Write everything down: Keep your diary updated, including everything you eat or drink. A piece of candy, a handful of pretzels, a can of soda may not seem like much at the time, but over a week those calories add up!

Do it now: Don’t depend on your memory at the end of the day. Record your eating as you go.

Be specific: Make sure you include “extras,” such as gravy on your meat or cheese on your vegetables. Do not generalize. For example, record french fries as french fries, not as potatoes.

Estimate amounts: If you had a piece of cake, estimate the size (2” x 1” x 2”) or the weight (3 ounces). If you had a vegetable, record how much you ate (1/4 cup). When eating meat, remember that a 3-ounce cooked portion is about the size of a deck of cards.

After tracking your activities for a week, review your calorie intake and exercise level. If you feel your calorie intake is too high or low or you need additional support to increase your exercise, schedule an appointment with your physician or a registered dietician. Be sure to bring your diary or print out your online diary to review at your appointment. By tracking your habits, you can make small but effective changes to improve your lifestyle.

Planning for Halloween: Trick Or Treat with these nutrition tips

Posted October 26th, 2009 by Elaine Hastings, RD - Nutrition Expert and filed in Meal Monday

For parents, grandparents, aunts, uncles and many others, Halloween week if filled with more treats than tricks. Here are some helpful hints that will help you avoid belly aches while still having fun!

  • Make sure you and your child eat a nutritious meal before parties and trick or treating. If you fill up with a healthy meal, you and your children will be less likely to eat too much candy along the way or when you get home.
  • Limit sugar intake. While the day may be filled with parties and trick or treating, try to avoid unnecessary sugar that day. Forgo the juice boxes or sugary cereals so that they can enjoy a few treats without overindulging.
  • Try non-candy options. Instead of giving out candy, consider apples, pretzels or other snacks. Small toys, such as temporary tattoos, stickers, crayons or coins can be enjoyed by children just as much, if not more than candy. Kids will enjoy the surprise and parents will appreciate a break from the candy!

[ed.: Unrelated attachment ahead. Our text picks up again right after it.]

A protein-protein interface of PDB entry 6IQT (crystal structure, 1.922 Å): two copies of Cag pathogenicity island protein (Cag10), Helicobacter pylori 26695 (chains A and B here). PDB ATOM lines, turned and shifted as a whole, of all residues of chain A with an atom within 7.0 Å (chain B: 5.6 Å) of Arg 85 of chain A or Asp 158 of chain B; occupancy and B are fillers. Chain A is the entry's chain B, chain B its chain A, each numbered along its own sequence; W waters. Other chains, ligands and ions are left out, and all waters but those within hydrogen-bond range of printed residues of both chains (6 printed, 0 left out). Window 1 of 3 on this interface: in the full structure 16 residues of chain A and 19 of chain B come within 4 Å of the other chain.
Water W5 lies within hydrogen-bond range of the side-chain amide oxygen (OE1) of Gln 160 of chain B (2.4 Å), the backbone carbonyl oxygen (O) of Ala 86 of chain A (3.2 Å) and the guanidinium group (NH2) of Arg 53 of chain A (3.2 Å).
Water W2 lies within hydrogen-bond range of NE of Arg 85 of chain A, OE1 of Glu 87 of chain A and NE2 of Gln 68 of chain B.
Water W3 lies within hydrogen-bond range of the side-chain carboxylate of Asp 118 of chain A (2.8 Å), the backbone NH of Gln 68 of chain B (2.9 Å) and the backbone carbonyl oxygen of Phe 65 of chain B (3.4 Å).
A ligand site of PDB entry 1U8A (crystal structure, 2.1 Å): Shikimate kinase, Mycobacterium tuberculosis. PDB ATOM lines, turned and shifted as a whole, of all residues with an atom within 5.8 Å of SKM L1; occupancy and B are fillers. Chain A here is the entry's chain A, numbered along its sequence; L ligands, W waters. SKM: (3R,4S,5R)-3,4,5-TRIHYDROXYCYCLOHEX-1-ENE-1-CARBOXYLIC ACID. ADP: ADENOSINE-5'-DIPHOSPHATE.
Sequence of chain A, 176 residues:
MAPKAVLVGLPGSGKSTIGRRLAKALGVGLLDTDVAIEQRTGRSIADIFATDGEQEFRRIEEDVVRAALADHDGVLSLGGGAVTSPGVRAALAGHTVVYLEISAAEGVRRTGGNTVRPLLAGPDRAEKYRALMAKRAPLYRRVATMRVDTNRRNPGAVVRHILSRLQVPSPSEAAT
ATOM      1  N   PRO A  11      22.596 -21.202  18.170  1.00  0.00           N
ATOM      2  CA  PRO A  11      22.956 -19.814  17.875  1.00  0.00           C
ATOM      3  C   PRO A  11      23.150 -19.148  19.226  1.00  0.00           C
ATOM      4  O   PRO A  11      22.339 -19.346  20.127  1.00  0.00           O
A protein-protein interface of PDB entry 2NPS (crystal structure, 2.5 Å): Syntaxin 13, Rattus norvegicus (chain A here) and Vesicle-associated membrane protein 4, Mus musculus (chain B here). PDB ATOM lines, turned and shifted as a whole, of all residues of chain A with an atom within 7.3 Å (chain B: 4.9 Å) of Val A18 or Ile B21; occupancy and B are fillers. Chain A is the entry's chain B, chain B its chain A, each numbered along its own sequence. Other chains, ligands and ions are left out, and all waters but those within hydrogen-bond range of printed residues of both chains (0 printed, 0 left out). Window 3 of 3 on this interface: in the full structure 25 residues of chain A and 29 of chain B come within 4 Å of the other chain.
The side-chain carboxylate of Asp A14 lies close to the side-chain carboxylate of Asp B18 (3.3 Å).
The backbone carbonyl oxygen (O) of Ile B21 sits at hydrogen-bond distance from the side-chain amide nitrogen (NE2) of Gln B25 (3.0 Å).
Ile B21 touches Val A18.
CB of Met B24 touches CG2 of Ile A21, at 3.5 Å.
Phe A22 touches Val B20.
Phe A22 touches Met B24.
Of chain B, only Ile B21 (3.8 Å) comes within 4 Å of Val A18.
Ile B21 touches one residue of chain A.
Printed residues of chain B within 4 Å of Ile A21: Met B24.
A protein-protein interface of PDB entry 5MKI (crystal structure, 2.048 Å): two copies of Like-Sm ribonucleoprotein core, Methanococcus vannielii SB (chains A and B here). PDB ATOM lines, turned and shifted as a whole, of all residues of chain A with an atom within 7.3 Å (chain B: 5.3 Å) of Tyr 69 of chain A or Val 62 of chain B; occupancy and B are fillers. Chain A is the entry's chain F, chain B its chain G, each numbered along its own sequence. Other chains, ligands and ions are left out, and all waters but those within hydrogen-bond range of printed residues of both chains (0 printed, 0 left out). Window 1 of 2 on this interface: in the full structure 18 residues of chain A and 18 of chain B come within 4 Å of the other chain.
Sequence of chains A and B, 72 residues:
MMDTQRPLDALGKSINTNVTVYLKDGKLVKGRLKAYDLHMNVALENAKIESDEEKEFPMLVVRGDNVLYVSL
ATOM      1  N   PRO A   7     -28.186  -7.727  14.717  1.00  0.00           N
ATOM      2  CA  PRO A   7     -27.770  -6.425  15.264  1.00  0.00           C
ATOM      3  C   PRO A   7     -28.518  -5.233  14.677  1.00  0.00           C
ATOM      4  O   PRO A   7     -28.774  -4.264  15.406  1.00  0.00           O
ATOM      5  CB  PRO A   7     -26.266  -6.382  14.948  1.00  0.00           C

• Set limits, but enjoy! If you monitor your child’s intake and set limits rather than restrict it all together, your child can enjoy the fun of Halloween without arguments or tummy aches.
  • Ration leftover candy or toss it out. Save some candy to enjoy over the coming weeks or toss out candy that won’t be eaten.
  • Have your child brush and floss his teeth thoroughly before going to bed. While this should be part of your evening ritual, it’s especially important to brush well after eating candy.

Meal Monday: Tips for eating before exercise

Posted October 12th, 2009 by Elaine Hastings, RD - Nutrition Expert and filed in Meal Monday

Knowing how much and when to eat before exercise can help make the most of your workout. Coordinate your meals and snacks to help maximize your exercise routine.

Eat small meals three to four hours before exercise. Snacks should be eaten 30 to 60 minutes before exercise. Be sure to eat a light snack after vigorous exercise to help your body recover. As always, drink plenty of water to keep hydrated.

Avoid eating snacks that are high in sugar. Some healthy ideas include the following:

  • Apple or banana slices and peanut butter
  • Baked potato with cheese melted on top
  • Carrot and celery sticks with dressing
  • Cottage cheese with fresh or canned fruit
  • Dry cereal with dried fruit
  • Energy bars or granola bars
  • Granola with low fat milk and a banana
  • Instant oatmeal made with low fat milk and dried fruit
  • Crackers and hummus (garbanzo bean dip)
  • Pudding and graham crackers
  • Yogurt and canned fruit
  • Peanut butter and crackers
  • Fruit smoothies
  • Whole grain bagel with peanut butter or yogurt
  • Whole grain cheese and crackers